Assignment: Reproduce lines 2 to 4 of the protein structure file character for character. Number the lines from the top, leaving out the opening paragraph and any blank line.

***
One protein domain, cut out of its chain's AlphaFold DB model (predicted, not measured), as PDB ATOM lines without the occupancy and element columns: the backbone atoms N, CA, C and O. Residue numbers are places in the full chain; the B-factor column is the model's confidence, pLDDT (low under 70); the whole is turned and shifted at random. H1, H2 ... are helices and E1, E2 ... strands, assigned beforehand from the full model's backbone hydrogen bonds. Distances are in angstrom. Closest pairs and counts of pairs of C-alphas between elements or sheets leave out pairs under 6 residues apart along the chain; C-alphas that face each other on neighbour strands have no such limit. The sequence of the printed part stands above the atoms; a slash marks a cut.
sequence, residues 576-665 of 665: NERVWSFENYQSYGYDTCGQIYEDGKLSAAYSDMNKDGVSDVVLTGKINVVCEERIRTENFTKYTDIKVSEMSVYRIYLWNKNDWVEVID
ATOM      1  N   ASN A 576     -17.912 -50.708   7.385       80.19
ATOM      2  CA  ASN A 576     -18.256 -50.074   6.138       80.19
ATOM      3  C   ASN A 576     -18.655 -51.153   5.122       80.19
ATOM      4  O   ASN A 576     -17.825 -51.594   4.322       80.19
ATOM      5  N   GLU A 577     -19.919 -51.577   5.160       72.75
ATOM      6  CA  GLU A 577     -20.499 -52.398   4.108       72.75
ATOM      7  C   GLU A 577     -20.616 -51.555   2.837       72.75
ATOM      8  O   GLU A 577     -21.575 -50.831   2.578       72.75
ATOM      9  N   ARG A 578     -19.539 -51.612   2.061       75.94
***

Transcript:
ATOM      1  N   ASN A 576     -17.912 -50.708   7.385       80.19
ATOM      2  CA  ASN A 576     -18.256 -50.074   6.138       80.19
ATOM      3  C   ASN A 576     -18.655 -51.153   5.122       80.19